George Donaldson Jekyll
George Donaldson Jekyll

In Memory of

Pilot Officer

George Donaldson Jekyll

405914 No. 102 Squadron
who died age 30
on 09 June 1944

Son of George Ernest Jekyll and Lillian Olive Jekyll;
Husband of Audrey Ella Jekyll, of Dalby, Queensland, Australia

Remembered with honour
Harrogate (Stonefall) Cemetery, England

George Donaldson Jekyll

Pilot Officer George Donaldson Jekyll, the son of George Ernest Jekyll and Lillian Olive Jekyll (nee Donaldson), was born at Emmaville in New South Wales on 22nd March 1921.  He completed junior education at Scots College in Warwick, and senior education at Toowoomba Grammar School where he played 1st Rugby.  He was enrolled into the Reserve of the Royal Australian Air Force on 3rd December 1940 after swearing an Oath of Affirmation and awarded Reserve Badge No. 9167.  At the age of 27 years and 3 months he was enlisted into the Citizen Air Force of the R.A.A.F. at No. 3 Recruiting Centre in Brisbane on 22nd June 1941 after giving an undertaking that he would serve for the duration of the war and an additional twelve months.  He was allotted the service number of 405914. Prior to his enlistment he was employed as a Jackeroo/Station Hand.  His physical description at the time of his enlistment was that he was 5 feet 8 inches in height and weighed 147 pounds.  He had a medium complexion, green eyes and medium coloured hair.  He stated that he was of the Presbyterian religion.  He gave his next of kin as his wife, Mrs Audrey Ella Jekyll, residing at “New Bon Accord”, Dalby, Queensland.  They had one son, George William Jekyll, who was born on 31st October 1942.

Pilot Officer George Jekyll joined No. 3 Initial Training School at Sandgate in Queensland on 22nd June 1941.  He joined No. 2 Elementary Flying Training School at Archerfield in Queensland on 16th October 1941.  He joined No. 2 Service Flying Training School at Wagga Wagga in New South Wales on 14th December 1941.  He was awarded the Flying Qualification Badge on 6th March 1942.  He was promoted to the rank of Temporary Sergeant on 30th April 1942.  He joined No. 5 Service Flying Training School at Uranquinty in New South Wales on 3rd April 1942.  He joined No. 3 Embarkation Depot at Sandgate in Queensland on 3rd June 1942 and No. 2 Embarkation Depot at Bradfield Park in Sydney on 15th June 1942 to prepare for overseas service on attachment to the Royal Air Force.  He embarked by sea transport from Sydney on 24th August 1942 and he disembarked in the United Kingdom on 18th November 1942 where he joined No. 3 Personnel Despatch and Reception Centre at Bournemouth later that day.  During his transit to England he was promoted to the rank of Temporary Flight Sergeant on 30th October 1942.  Pilot Officer George Jekyll joined No. 11 (Pilot) Advanced Flying Unit at Royal Air Force Shawbury in Shropshire on 19th January 1943.  He joined No. 15 Operational Training Unit at Royal Air Force Station Harwell on 6th April 1943 where training was conducted to prepare aircrew for night bombing using Vickers Wellington aircraft.  He was admitted seriously ill to the Royal Air Force Hospital at Halton suffering a pulmonary embolism on 15th June 1943.  He was promoted to the rank of Temporary Warrant Officer on 30th October 1943.    He joined No. 1150 Conversion Unit on 1st December 1943 where he received training on Halifax bombers.  He joined No 102 (Ceylon) Squadron for operational duties at Royal Air Force Station Pocklington on 7th May 1944.  No. 102 Squadron was a Heavy Bomber Squadron that carried out night bombing over Germany.  In 1944 the squadron was involved in attacking rail targets in France in preparation for the invasion.  He was appointed to the commissioned rank of Pilot Officer on 7th June 1944.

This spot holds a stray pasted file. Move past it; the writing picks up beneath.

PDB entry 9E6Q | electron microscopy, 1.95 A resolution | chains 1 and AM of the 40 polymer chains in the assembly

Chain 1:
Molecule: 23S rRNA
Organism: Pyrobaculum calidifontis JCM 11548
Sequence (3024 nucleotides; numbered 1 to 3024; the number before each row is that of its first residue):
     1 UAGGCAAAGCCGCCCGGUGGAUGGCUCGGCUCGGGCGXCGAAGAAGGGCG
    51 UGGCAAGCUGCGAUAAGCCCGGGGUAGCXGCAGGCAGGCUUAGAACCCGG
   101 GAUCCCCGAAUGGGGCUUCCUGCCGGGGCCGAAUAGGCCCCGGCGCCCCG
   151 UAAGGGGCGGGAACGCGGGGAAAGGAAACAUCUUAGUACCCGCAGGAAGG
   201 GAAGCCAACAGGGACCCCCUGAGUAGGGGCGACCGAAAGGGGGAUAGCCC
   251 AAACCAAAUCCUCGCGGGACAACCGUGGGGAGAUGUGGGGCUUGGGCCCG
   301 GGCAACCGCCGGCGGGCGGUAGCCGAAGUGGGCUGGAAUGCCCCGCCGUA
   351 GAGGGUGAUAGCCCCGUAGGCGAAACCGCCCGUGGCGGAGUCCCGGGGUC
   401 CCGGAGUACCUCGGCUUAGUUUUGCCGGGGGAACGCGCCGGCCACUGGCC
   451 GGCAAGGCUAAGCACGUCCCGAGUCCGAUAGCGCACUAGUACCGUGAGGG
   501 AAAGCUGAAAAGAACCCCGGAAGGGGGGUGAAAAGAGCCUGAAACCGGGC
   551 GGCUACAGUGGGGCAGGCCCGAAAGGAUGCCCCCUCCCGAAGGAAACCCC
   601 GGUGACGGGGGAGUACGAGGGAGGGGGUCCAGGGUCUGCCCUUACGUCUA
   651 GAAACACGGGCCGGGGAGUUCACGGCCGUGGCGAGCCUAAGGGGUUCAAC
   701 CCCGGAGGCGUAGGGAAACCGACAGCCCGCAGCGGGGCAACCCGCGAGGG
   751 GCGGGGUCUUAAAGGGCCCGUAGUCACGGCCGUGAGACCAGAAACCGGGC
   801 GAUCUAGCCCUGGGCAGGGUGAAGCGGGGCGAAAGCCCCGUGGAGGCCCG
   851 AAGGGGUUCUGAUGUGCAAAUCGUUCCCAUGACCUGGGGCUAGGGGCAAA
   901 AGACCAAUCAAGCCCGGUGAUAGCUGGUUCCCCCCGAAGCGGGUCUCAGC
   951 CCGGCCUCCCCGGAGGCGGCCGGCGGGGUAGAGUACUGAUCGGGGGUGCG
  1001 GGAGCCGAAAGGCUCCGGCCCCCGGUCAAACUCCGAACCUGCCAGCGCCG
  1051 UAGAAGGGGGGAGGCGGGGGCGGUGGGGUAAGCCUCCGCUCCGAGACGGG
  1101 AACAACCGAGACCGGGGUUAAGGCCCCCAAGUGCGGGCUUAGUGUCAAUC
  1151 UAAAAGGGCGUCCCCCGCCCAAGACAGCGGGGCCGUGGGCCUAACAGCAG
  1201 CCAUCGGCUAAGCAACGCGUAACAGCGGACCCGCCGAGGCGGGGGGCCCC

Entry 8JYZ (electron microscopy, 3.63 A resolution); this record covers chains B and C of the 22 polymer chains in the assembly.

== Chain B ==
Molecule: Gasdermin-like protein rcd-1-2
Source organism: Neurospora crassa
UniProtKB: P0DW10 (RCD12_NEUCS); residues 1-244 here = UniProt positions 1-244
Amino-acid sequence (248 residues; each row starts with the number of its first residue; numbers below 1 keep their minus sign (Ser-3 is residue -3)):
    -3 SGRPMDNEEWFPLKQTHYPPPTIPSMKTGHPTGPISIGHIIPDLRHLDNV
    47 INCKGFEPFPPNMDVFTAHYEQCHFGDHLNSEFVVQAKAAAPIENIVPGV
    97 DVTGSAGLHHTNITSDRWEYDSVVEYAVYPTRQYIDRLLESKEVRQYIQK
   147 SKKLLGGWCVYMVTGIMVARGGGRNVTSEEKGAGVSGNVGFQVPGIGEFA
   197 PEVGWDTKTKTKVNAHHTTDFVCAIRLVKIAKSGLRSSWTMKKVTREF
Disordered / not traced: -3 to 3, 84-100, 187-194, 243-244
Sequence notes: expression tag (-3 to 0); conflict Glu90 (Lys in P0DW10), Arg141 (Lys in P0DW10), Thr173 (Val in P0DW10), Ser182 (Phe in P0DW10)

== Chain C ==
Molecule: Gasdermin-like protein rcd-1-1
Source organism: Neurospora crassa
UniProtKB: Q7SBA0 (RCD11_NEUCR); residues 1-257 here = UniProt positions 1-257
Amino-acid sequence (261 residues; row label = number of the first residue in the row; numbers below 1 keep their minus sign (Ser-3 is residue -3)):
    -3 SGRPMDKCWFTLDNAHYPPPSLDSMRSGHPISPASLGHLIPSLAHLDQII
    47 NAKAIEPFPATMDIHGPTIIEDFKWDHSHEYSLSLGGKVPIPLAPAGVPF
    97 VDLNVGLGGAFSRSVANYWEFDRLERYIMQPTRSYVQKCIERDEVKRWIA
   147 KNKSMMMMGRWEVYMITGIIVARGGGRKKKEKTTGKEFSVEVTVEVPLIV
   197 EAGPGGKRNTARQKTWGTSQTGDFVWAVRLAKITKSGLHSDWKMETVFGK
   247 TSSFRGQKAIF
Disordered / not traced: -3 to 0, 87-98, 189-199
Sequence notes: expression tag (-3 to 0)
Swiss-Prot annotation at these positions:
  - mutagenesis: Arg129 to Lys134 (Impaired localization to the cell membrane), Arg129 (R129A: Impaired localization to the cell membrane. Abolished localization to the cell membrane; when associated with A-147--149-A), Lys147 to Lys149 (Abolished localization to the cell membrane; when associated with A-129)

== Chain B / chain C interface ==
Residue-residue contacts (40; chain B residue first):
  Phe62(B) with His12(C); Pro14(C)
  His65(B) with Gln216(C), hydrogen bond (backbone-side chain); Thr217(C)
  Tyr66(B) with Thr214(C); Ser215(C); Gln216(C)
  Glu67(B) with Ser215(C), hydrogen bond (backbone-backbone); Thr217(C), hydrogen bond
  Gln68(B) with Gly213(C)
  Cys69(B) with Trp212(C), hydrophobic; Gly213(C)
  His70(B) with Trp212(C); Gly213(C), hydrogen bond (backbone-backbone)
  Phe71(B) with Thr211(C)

During his time in No. 102 Squadron, Jekyll flew both Halifax and Wellington bombers in raids over Germany. He was also chosen for the Pathfinder Force where he flew Mosquito night fighters to mark bombing targets with flares. This involved flying dangerously low over enemy territory in the dark of night. Some of Pilot Officer Jekyll’s bombing and flare targets include Heil Barbour, Stuttgart, Essen, Ruhr Valley, the 1000 bomber raids of in May and June 1944, and the Skoda workshops. No 102 Squadron had sustained the second casualty rate of all Bomber Command. In January of 1944 alone they lost eleven aircraft and by the end of the war 1015 members were killed while another 319 were captured.

Pilot Officer George Jekyll was the Pilot/Captain of a No. 102 (Ceylon) Squadron Halifax Bomber LW140 that crashed after striking a tree whilst flying low in bad weather at Home Farm Wassand, Seaton, near Hornsea, East Yorkshire, at 0355 hours on 9th June 1944.  All seven crew members were killed.  At the time of his death, George Jekyll was 23 years of age.  He was buried with full service honours in the Harrogate Cemetery at 1145 hours on 14th June 1944.

Australian War Memorial photograph MEC076
A pilot at the controls of a Handley Page Halifax aircraft.

Flight Lieutenant Doyle of No. 102 Squadron sent the following letter to his wife on 10th June 1944: